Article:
This policy contributes to this goal by enabling the Nigerian Government (or public sector) access to cloud computing and other technologies enabled by the cloud, such as Artificial Intelligence, Blockchain, Machine Learning or IoT, among others.
This is essential for the creation of an environment that spurs development and innovation in an organic way.
The Nigerian National Broadband Plan 2020-2025 has several initiatives that are aimed at improving Broadband penetration in Nigeria, overcoming challenges with the deployment of a national fibre optic-based network to distribute approximately ten terabytes of capacity already delivered to landing points in Nigeria.
The Nigerian Communications Commission (NCC) has pegged the current broadband penetration in the country at 37.87%, indicating a 7-percentage point increase from the 30% broadband target of 2018.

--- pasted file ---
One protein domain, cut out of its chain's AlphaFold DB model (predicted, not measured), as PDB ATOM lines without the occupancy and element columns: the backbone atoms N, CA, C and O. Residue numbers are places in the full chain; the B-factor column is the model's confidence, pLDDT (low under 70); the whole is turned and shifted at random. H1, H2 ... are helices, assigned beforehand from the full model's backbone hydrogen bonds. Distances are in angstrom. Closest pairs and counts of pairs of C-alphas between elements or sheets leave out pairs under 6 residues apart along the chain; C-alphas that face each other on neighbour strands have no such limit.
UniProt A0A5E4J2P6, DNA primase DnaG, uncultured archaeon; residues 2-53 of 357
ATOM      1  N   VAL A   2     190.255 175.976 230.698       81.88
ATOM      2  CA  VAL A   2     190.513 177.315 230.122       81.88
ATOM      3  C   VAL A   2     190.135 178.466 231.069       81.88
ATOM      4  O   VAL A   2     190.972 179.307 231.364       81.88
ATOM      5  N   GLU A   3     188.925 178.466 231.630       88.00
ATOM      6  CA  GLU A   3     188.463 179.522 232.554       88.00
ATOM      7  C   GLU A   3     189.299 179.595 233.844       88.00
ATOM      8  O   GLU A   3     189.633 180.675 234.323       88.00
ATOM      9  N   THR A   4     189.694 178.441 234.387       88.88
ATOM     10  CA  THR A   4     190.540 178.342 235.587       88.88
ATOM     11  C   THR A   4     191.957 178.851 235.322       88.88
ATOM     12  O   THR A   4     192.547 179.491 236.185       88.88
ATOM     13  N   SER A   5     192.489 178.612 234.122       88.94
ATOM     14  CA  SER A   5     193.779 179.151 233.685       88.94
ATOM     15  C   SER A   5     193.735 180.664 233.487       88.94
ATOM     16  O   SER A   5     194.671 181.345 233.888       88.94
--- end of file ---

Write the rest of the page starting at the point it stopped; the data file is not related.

The Federal Government’s target is to grow the country’s Broadband penetration to 70% by 2023 and to ensure that all parts of the country are provided high-speed Internet connectivity for equitable distribution of the benefits of the digital economy.
Data security and privacy is a major concern globally due to cyberattacks being on the rise in size, sophistication, and cost.
The Nigerian Data Protection Regulation states the measures that entities must take to safeguard and protect private individual data.
As blockchain technology is built in a decentralized fashion, with nodes running in different jurisdictions. Benchmarking this strategy against the regulation stipulated by the NDPR becomes necessary to ensure synergy and compliance.